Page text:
Demonstrators hold signs during a rally for asylum seekers outside the ICE offices in Phoenix on March 22, 2022. They are demanding the Biden Administration end Title 42 and stop holding asylum seekers illegally in Mexico.

Is Title 42 still in effect?

Yes, Title 42 continues to be enforced at the country's borders.

The policy will remain in place until the Supreme Court issues a ruling. It will hear arguments in the case in February.

On Dec. 27, the high court ruled that the border restriction must continue as it weighs the arguments in the case.

Title 42 was set to lift on Dec. 21 but was allowed to remain in use by a last-minute order by Chief Justice John Roberts. The order stemmed from a request by an Arizona-led coalition of 19 conservative states that asked the court to intervene in the case.

In the ruling, the justices announced they would limit their review to whether the coalition of states was allowed to intervene in the case.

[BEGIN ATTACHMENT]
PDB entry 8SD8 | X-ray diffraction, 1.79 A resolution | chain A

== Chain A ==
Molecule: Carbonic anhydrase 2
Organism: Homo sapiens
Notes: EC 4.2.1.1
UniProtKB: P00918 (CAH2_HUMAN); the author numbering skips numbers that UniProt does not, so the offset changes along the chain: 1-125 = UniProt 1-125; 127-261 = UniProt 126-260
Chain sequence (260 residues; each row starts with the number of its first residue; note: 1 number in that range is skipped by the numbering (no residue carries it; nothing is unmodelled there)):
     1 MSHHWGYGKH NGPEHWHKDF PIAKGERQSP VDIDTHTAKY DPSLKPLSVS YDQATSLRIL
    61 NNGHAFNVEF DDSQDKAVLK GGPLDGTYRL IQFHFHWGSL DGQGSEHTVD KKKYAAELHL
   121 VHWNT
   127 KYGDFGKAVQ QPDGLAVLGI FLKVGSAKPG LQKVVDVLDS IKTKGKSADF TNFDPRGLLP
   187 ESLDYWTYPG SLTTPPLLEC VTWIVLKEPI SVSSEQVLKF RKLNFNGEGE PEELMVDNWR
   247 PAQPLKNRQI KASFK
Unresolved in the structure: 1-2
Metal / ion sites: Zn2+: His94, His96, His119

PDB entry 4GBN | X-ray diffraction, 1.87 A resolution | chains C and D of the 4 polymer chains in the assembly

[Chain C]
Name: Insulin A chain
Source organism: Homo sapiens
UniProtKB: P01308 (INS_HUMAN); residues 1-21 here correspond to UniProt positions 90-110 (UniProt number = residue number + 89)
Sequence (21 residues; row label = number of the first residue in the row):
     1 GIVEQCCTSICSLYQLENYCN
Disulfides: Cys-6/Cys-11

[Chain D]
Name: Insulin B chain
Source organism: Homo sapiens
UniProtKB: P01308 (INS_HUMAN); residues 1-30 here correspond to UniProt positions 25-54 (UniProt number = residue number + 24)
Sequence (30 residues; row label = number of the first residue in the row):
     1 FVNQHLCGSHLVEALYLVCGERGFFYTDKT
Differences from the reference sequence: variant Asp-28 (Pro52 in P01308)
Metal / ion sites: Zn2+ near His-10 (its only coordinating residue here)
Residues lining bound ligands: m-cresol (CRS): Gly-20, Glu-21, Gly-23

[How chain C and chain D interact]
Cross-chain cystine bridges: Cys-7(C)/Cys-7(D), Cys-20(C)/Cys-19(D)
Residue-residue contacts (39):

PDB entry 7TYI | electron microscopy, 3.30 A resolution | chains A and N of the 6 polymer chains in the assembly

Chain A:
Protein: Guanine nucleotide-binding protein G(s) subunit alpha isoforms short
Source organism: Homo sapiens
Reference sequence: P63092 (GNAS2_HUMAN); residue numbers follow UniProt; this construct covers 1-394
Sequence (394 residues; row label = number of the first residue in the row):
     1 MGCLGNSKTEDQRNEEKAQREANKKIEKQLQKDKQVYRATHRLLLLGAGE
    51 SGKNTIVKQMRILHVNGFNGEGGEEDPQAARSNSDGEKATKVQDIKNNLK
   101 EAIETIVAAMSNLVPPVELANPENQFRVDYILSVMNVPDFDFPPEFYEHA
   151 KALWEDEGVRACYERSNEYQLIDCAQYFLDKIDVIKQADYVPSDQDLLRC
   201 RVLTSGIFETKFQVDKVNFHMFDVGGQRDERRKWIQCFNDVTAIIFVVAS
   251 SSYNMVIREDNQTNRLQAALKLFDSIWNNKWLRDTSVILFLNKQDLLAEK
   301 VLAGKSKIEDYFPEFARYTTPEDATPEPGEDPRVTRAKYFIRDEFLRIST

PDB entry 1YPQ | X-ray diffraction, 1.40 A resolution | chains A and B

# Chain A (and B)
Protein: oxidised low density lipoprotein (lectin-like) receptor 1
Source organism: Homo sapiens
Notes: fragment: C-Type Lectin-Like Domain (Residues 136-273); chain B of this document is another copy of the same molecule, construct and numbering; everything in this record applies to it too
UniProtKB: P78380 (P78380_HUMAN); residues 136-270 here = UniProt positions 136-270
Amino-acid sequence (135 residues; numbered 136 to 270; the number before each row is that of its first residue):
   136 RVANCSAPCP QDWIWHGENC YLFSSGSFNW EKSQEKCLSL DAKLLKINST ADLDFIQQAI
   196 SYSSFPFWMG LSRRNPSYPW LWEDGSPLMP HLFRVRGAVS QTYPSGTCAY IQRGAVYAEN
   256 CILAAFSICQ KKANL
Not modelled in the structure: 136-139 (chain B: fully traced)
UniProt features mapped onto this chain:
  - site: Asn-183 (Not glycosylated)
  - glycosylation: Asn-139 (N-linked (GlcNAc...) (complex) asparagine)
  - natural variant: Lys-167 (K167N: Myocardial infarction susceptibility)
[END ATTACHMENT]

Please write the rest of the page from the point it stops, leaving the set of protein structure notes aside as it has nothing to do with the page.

How did Title 42 get to the Supreme Court?

On Nov. 15, U.S. District Judge Emmet Sullivan in Washington, D.C., vacated the policy and gave the Biden administration five weeks to prepare for the end of the restriction.

The Biden administration subsequently appealed Sullivan's order, focusing on the authority of the U.S. Centers for Disease Control and Prevention to issue orders regulating migration.

After Sullivan's ruling, Arizona, alongside a coalition of other Republican-led states, filed a motion to intervene in the case in an effort to delay the end of Title 42. In the motion, the states argued that the Biden Administration had "abandoned their defense" of Title 42 by only asking for a five-week stay.